Finally, NDYMCA EMS has supported the weekly delivery of Polish Supplementary School and the establishment of a volunteer-led Arabic Language Club in Bangor.


  1. Challenges Facing Migrants and Ethnic Minorities in Northern Ireland


Based on our experience of supporting migrants and people from ethnic minorities, we have learned of many challenges facing ethnic minority communities living in Northern Ireland.


Among these challenges, the most predominant are:


       Inequality and segregation in the employment market

       Access to adequate housing

       Access to health service

       Access to EUSS

       Access to welfare

       Access to education

       Prejudice, discrimination and hate crime


In this report, we will focus particularly on problems with accessing employment, housing,  welfare benefits, health care and EUSS as these are the main areas of our expertise.


We strongly feel that both cultural and economic contribution of migrants and people from ethnic minorities has been undervalued, or even ignored in the public discourse. The vast majority of our clients came to Northern Ireland to make a better life for themselves and their children, not to become a burden on the social security system. They work hard to achieve that goal. They usually integrate well, trying to be good neighbours, good citizens and to give back to the hosting community. They bring with them cultural diversity, which perhaps is something traditionally divided between protestant and catholic communities, Northern Ireland could benefit from.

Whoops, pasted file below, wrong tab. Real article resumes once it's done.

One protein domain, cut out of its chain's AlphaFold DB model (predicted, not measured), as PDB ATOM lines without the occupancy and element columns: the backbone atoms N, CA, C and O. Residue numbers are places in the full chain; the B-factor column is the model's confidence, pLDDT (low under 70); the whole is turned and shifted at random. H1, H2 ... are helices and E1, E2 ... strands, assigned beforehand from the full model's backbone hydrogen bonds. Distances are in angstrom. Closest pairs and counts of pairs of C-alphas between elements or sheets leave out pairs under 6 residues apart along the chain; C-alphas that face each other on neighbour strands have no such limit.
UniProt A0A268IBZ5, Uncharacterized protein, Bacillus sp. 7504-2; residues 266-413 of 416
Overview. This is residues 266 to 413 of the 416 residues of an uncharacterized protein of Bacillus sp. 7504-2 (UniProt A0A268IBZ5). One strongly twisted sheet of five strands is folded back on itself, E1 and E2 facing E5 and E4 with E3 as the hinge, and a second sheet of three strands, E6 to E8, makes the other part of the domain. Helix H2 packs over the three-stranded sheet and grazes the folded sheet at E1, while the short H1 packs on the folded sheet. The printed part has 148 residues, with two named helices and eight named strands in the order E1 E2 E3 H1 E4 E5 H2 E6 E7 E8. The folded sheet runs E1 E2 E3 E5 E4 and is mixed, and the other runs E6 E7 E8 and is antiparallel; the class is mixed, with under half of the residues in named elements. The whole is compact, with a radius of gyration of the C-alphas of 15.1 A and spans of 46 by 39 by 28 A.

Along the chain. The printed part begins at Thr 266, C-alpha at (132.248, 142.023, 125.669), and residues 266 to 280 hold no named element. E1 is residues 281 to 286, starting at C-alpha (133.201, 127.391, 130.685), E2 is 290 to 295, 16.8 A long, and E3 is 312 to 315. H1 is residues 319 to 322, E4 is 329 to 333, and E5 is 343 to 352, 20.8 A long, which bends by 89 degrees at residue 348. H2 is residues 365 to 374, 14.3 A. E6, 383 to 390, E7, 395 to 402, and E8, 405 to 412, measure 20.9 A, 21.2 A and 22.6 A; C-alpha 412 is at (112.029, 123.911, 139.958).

2.1. Inequality and Segregation in the Employment Market


Access to the job market for migrants and people from ethnic minorities in Northern Ireland is severely limited. Migrants and people from ethnic minorities are by default expected to take up low-skilled and low-paid jobs in sectors such as hospitality, production and social care. If they are trying to apply for jobs outside these sectors, they are usually unsuccessful. Our clients tell us that, on many occasions, the employers wouldn’t even speak to them and just send them a job application form when they hear their accent. 


Recognising qualifications by employers is another issue. Many of our clients came to Northern Ireland with formal qualifications and experience. Unfortunately, quite often these qualifications are not recognised in Northern Ireland and the route to get their qualifications recognised is often complicated and expensive.


“I was working as a teacher back in my country but when I came here my qualifications weren’t recognised. I applied for a classroom  assistant position but I was told my qualifications were insufficient. I urgently needed a job so I started working as a care assistant in a care home.” - Eastern European client.